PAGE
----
This week the Graham-Cassidy bill made waves in Congress as the GOP's latest attempt to repeal and replace the Affordable Care Act. Senator Cassidy (R-LA), a namesake of the bill, is among a unique crowd of lawmakers in Congress with a professional background in the medical industry. As the health care debate grows more and more complicated, we identified the lawmakers in Congress with career experience in the medical industry and diagnosed how they've contributed to the health care conversation.
Of the 28 medical professionals in Congress, 13 are physicians, 4 are dentists, 3 are veterinarians, 3 are psychologists, 2 are nurses, 1 is an optometrist, 1 is a physician assistant, and 1 is a pharmacist. 21 of the medical professionals in Congress are Republicans and 7 are Democrats.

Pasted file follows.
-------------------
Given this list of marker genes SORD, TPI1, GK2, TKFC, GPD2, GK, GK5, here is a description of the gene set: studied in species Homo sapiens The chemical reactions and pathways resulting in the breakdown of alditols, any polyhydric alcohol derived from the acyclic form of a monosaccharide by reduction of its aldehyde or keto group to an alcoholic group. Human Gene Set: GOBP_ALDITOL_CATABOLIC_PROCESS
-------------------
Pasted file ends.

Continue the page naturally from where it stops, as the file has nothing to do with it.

Over the past nine months, Senator Paul (R-KY) has mentioned health care or health insurance 145 times, Senator Duckworth (D-IL) 126 times, and Rep. Wenstrup (R-OH-2) 119 times.
So far this session, Senator Cassidy (R-LA), Rep. Burgess (R-TX-26), and Rep. Roe (R-TN_1) have each introduced 11 health-related bills. When compared to how vocal they are on the issue, both Burgess and Roe fall in the middle of the pack of medical professionals. Conversely, Senator Duckworth is very vocal on the issue but has yet to introduce a health-related bill this session.
The average member of Congress won their last election with 65% of the vote. However, medical professionals in Congress won their last election with an average of 71% of the vote. These members also represent heavily partisan districts with an average Cook PVI Rating of +16 partisan lean.